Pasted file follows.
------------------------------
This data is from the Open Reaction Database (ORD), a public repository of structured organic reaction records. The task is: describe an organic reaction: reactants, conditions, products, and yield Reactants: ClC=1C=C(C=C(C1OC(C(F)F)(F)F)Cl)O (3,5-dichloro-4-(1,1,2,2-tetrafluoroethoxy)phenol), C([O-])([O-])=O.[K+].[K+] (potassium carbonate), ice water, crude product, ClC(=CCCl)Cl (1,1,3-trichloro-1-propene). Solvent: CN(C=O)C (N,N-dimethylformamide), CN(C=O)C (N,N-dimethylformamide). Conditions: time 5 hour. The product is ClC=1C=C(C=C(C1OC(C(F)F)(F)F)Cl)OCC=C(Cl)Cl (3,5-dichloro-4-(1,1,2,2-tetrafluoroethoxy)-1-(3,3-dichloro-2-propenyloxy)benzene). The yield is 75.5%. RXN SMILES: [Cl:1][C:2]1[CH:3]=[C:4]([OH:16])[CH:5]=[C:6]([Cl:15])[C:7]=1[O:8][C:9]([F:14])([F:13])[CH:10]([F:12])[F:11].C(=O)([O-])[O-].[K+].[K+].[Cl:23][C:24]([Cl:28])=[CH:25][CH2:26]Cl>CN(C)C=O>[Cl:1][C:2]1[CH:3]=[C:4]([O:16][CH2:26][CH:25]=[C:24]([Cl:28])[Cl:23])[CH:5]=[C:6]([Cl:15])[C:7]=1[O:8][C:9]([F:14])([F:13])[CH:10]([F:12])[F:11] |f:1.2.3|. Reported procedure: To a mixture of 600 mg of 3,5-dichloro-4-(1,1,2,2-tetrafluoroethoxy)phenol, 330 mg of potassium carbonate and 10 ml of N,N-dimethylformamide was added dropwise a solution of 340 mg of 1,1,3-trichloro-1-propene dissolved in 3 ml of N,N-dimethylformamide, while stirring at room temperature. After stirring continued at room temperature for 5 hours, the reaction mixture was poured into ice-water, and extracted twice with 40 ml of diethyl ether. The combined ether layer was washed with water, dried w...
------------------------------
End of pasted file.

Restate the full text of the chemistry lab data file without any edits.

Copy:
This data is from the Open Reaction Database (ORD), a public repository of structured organic reaction records. The task is: describe an organic reaction: reactants, conditions, products, and yield Reactants: ClC=1C=C(C=C(C1OC(C(F)F)(F)F)Cl)O (3,5-dichloro-4-(1,1,2,2-tetrafluoroethoxy)phenol), C([O-])([O-])=O.[K+].[K+] (potassium carbonate), ice water, crude product, ClC(=CCCl)Cl (1,1,3-trichloro-1-propene). Solvent: CN(C=O)C (N,N-dimethylformamide), CN(C=O)C (N,N-dimethylformamide). Conditions: time 5 hour. The product is ClC=1C=C(C=C(C1OC(C(F)F)(F)F)Cl)OCC=C(Cl)Cl (3,5-dichloro-4-(1,1,2,2-tetrafluoroethoxy)-1-(3,3-dichloro-2-propenyloxy)benzene). The yield is 75.5%. RXN SMILES: [Cl:1][C:2]1[CH:3]=[C:4]([OH:16])[CH:5]=[C:6]([Cl:15])[C:7]=1[O:8][C:9]([F:14])([F:13])[CH:10]([F:12])[F:11].C(=O)([O-])[O-].[K+].[K+].[Cl:23][C:24]([Cl:28])=[CH:25][CH2:26]Cl>CN(C)C=O>[Cl:1][C:2]1[CH:3]=[C:4]([O:16][CH2:26][CH:25]=[C:24]([Cl:28])[Cl:23])[CH:5]=[C:6]([Cl:15])[C:7]=1[O:8][C:9]([F:14])([F:13])[CH:10]([F:12])[F:11] |f:1.2.3|. Reported procedure: To a mixture of 600 mg of 3,5-dichloro-4-(1,1,2,2-tetrafluoroethoxy)phenol, 330 mg of potassium carbonate and 10 ml of N,N-dimethylformamide was added dropwise a solution of 340 mg of 1,1,3-trichloro-1-propene dissolved in 3 ml of N,N-dimethylformamide, while stirring at room temperature. After stirring continued at room temperature for 5 hours, the reaction mixture was poured into ice-water, and extracted twice with 40 ml of diethyl ether. The combined ether layer was washed with water, dried w...